I am giving you the numbers. Straight out of a peer-reviewed study. Don’t follow your heart. Don’t listen to your friends. Follow the science. Make your decisions within the boundaries of reality. God will not save you from foolish decisions.
- Top fertility specialist advises women: don’t wait till 30 to try to have children
- Should Christians be motivated by the fear of missing out (FOMO)?
- New study: marrying in your mid-to-late 20s confers benefits
- Fertility and pregnancy: how long can a woman wait before having a baby?
- Jennifer Roback Morse lectures on sex and sexuality at Harvard University
2 thoughts on “New study: women seeking to have a child should start before age 32”
Good post. Personally I would add that there’s nothing wrong with dating young, dating without premarital sex and marrying at a young age to start a family sooner rather than later. Waiting until you are 25 or so can be more than a decade for some women with suppressing and controlling natural hormones that drive the attraction factors within the physical human body. Sometimes this can do more harm than good. I am a huge advocate of waiting until marriage to consummate it with the act of intercourse but I think it’s more realistic to marry sooner and together as a married couple, assist each other with higher education goals. This way you merely put kids off for a while, rather than putting off the gift of sex with your married spouse. :)
As always, if one fits into the niche of being talented at STEM and such all is well, but the plan seems to neglect those with different skill sets. I’d really like to see more discussion of possibilities for those who are hampered in such areas.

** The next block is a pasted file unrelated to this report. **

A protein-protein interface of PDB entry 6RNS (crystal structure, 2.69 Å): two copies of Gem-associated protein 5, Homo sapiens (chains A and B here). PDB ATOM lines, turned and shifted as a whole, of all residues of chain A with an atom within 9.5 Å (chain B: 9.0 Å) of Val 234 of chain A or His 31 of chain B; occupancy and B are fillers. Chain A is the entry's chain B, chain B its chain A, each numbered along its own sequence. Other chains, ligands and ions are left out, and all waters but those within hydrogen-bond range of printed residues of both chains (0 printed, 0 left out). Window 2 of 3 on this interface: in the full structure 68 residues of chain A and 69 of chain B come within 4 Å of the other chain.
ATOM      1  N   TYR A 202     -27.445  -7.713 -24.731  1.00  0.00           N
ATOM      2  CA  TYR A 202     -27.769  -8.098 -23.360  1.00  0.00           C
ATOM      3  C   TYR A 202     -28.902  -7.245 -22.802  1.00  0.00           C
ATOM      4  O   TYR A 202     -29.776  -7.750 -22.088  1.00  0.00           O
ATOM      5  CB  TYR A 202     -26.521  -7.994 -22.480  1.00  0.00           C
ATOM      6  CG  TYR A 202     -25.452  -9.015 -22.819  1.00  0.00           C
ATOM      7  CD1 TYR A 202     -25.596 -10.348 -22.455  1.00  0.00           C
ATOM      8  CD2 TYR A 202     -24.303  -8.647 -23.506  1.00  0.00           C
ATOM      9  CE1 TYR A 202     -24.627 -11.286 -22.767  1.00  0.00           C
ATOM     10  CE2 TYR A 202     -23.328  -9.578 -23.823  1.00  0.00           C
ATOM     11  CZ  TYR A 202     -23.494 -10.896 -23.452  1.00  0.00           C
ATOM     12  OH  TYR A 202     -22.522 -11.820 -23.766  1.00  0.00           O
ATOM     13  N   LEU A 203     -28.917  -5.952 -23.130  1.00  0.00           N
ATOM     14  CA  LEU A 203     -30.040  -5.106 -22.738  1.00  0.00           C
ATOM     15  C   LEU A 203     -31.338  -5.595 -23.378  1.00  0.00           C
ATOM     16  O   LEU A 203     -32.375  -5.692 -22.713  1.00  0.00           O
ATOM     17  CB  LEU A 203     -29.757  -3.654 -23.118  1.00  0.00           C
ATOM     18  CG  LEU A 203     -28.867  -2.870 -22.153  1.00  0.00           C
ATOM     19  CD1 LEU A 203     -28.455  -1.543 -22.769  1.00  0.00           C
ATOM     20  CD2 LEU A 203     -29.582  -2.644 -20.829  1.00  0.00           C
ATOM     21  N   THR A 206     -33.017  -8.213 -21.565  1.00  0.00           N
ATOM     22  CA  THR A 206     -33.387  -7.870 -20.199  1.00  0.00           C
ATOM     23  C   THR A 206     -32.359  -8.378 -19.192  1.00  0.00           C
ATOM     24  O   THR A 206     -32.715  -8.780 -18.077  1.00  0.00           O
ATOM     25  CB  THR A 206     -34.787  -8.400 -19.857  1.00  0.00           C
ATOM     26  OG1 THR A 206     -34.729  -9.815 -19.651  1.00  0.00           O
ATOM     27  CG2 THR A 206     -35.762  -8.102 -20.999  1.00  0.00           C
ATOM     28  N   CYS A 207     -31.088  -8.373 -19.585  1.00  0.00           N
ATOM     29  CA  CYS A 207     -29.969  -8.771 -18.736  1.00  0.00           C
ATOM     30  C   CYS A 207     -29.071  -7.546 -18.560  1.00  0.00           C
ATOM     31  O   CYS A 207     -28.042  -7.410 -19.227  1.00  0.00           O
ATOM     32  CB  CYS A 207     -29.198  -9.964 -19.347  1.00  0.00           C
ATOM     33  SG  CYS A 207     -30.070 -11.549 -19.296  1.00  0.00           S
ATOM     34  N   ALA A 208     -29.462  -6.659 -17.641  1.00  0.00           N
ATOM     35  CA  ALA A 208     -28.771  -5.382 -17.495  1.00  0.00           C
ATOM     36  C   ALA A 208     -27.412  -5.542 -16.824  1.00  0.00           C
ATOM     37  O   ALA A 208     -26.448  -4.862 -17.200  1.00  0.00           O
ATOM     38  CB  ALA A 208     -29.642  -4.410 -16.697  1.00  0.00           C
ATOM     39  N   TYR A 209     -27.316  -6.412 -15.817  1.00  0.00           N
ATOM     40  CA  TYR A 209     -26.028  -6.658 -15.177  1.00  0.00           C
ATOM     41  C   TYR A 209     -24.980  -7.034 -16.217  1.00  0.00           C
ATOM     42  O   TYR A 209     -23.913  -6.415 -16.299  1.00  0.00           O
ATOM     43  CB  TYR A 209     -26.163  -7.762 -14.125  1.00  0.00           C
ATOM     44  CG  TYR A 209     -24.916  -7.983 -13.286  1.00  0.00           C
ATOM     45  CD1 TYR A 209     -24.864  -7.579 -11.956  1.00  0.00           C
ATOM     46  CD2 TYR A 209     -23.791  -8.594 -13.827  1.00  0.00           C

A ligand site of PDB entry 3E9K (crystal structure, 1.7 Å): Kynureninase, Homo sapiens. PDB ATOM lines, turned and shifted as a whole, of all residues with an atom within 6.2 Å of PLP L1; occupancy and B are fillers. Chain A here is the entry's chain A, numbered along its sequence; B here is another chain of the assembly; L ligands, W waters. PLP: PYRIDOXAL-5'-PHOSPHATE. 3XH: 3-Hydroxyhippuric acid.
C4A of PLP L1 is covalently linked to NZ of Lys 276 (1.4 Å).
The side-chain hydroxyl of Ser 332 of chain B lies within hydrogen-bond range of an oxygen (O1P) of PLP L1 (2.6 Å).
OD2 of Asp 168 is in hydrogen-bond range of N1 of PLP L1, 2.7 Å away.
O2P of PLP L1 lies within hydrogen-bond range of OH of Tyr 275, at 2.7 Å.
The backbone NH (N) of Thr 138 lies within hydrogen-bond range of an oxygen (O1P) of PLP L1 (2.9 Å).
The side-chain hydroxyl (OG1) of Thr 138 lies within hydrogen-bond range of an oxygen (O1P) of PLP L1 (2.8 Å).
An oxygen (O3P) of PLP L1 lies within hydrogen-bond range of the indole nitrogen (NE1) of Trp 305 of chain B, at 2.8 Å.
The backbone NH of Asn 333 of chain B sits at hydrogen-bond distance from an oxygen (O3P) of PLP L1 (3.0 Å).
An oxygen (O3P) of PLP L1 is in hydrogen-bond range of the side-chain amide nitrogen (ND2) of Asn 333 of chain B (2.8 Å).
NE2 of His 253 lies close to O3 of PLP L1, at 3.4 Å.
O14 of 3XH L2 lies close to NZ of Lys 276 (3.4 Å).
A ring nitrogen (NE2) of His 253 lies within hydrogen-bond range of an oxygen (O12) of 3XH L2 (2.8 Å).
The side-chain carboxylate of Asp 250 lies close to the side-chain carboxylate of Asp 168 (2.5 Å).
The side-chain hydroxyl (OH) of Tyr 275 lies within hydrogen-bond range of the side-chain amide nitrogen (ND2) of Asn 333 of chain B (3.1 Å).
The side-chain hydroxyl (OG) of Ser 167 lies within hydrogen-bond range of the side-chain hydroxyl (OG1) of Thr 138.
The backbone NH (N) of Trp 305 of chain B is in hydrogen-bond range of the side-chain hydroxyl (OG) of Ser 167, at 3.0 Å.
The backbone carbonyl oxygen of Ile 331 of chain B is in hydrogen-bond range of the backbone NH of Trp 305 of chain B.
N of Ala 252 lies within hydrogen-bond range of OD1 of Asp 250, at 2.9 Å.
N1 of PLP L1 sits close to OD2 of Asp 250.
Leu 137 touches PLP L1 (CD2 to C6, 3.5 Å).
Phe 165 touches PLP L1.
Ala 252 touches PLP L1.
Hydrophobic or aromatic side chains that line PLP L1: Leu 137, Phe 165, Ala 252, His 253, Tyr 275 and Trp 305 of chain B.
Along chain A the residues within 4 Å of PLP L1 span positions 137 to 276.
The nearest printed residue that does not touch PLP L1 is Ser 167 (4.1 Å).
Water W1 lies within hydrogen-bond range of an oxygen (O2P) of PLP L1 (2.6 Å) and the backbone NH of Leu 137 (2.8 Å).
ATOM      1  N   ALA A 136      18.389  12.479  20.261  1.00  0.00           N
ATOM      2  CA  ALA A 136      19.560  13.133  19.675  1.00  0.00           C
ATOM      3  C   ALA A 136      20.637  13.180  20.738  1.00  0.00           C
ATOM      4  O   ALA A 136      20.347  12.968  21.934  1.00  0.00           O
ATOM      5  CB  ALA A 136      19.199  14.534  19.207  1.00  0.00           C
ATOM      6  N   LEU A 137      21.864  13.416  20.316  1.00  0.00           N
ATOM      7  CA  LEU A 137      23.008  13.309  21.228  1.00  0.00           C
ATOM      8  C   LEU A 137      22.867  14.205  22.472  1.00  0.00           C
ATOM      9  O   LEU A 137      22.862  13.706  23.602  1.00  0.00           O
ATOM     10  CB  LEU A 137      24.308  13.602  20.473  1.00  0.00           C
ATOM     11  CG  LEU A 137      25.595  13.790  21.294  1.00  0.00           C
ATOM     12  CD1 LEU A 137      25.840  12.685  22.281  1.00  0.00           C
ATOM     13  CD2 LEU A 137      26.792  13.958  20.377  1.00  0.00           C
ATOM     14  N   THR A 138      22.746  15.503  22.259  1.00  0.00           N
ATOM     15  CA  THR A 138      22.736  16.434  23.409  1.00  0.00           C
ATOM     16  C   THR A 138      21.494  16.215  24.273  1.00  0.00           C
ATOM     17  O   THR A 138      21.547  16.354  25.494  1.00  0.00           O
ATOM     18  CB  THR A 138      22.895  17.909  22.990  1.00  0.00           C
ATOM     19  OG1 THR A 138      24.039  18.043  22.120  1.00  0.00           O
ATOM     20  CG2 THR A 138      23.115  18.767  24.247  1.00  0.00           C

“Marry between age 25-30, and then start having children after the first two ‘stabilizing’ years of marriage.”
With all due respect, I personally wouldn’t recommend trying for kids at 27-32 after two years of (presumably?) contracepting. I speak from experience when I say that the idea of stabilizing really is a bit of a myth – the process of stabilizing never really finishes, and the natural end of the conjugal night is inherently procreative and bonding. Until the advent of modern contraception one (pretty much) was trying for a baby from the moment of the wedding night; one might say that it is the primary purpose of marriage. If the perfect stabilized environment is desired, one could put off having kids indefinitely- and it keeps getting closer and closer to that cut-off limit.
I strongly agree with the New Scientist article however (one of the few times!), in that it is a very good idea to start a family early and be wary of the very real biological limitations placed upon us. Thanks for forwarding it, WK!